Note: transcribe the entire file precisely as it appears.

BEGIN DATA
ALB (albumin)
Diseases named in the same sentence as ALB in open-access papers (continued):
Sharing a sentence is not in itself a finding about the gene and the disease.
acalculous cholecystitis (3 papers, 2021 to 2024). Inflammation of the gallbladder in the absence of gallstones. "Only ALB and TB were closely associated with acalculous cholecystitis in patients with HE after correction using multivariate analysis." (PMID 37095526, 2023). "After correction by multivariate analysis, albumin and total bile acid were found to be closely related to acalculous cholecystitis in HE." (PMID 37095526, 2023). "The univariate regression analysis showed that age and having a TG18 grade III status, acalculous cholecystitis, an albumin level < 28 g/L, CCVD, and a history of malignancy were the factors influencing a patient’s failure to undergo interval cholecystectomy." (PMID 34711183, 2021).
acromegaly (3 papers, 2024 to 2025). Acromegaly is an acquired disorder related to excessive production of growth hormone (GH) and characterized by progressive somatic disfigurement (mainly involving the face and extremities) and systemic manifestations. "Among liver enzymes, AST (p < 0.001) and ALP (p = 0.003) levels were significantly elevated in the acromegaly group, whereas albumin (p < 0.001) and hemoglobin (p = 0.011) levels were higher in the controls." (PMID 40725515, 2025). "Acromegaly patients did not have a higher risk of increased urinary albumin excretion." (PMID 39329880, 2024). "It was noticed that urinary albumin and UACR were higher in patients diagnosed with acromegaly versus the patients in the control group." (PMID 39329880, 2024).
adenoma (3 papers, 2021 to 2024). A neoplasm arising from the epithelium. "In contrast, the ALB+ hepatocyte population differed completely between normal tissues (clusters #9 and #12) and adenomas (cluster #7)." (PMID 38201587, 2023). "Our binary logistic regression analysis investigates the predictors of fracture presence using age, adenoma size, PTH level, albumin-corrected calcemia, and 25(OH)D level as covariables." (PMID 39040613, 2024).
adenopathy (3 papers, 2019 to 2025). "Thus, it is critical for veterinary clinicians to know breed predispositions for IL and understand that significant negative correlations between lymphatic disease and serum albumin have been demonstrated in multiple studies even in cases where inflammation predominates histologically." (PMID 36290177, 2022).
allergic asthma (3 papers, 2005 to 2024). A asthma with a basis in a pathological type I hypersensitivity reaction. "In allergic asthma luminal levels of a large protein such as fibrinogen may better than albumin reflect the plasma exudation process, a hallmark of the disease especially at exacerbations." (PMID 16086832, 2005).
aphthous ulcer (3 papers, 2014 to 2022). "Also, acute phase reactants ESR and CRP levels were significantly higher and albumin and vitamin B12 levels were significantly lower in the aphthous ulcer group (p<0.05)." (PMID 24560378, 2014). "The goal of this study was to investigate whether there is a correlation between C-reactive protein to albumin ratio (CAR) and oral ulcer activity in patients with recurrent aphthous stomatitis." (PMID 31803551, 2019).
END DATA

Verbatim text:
ALB (albumin)
Diseases named in the same sentence as ALB in open-access papers (continued):
Sharing a sentence is not in itself a finding about the gene and the disease.
acalculous cholecystitis (3 papers, 2021 to 2024). Inflammation of the gallbladder in the absence of gallstones. "Only ALB and TB were closely associated with acalculous cholecystitis in patients with HE after correction using multivariate analysis." (PMID 37095526, 2023). "After correction by multivariate analysis, albumin and total bile acid were found to be closely related to acalculous cholecystitis in HE." (PMID 37095526, 2023). "The univariate regression analysis showed that age and having a TG18 grade III status, acalculous cholecystitis, an albumin level < 28 g/L, CCVD, and a history of malignancy were the factors influencing a patient’s failure to undergo interval cholecystectomy." (PMID 34711183, 2021).
acromegaly (3 papers, 2024 to 2025). Acromegaly is an acquired disorder related to excessive production of growth hormone (GH) and characterized by progressive somatic disfigurement (mainly involving the face and extremities) and systemic manifestations. "Among liver enzymes, AST (p < 0.001) and ALP (p = 0.003) levels were significantly elevated in the acromegaly group, whereas albumin (p < 0.001) and hemoglobin (p = 0.011) levels were higher in the controls." (PMID 40725515, 2025). "Acromegaly patients did not have a higher risk of increased urinary albumin excretion." (PMID 39329880, 2024). "It was noticed that urinary albumin and UACR were higher in patients diagnosed with acromegaly versus the patients in the control group." (PMID 39329880, 2024).
adenoma (3 papers, 2021 to 2024). A neoplasm arising from the epithelium. "In contrast, the ALB+ hepatocyte population differed completely between normal tissues (clusters #9 and #12) and adenomas (cluster #7)." (PMID 38201587, 2023). "Our binary logistic regression analysis investigates the predictors of fracture presence using age, adenoma size, PTH level, albumin-corrected calcemia, and 25(OH)D level as covariables." (PMID 39040613, 2024).
adenopathy (3 papers, 2019 to 2025). "Thus, it is critical for veterinary clinicians to know breed predispositions for IL and understand that significant negative correlations between lymphatic disease and serum albumin have been demonstrated in multiple studies even in cases where inflammation predominates histologically." (PMID 36290177, 2022).
allergic asthma (3 papers, 2005 to 2024). A asthma with a basis in a pathological type I hypersensitivity reaction. "In allergic asthma luminal levels of a large protein such as fibrinogen may better than albumin reflect the plasma exudation process, a hallmark of the disease especially at exacerbations." (PMID 16086832, 2005).
aphthous ulcer (3 papers, 2014 to 2022). "Also, acute phase reactants ESR and CRP levels were significantly higher and albumin and vitamin B12 levels were significantly lower in the aphthous ulcer group (p<0.05)." (PMID 24560378, 2014). "The goal of this study was to investigate whether there is a correlation between C-reactive protein to albumin ratio (CAR) and oral ulcer activity in patients with recurrent aphthous stomatitis." (PMID 31803551, 2019).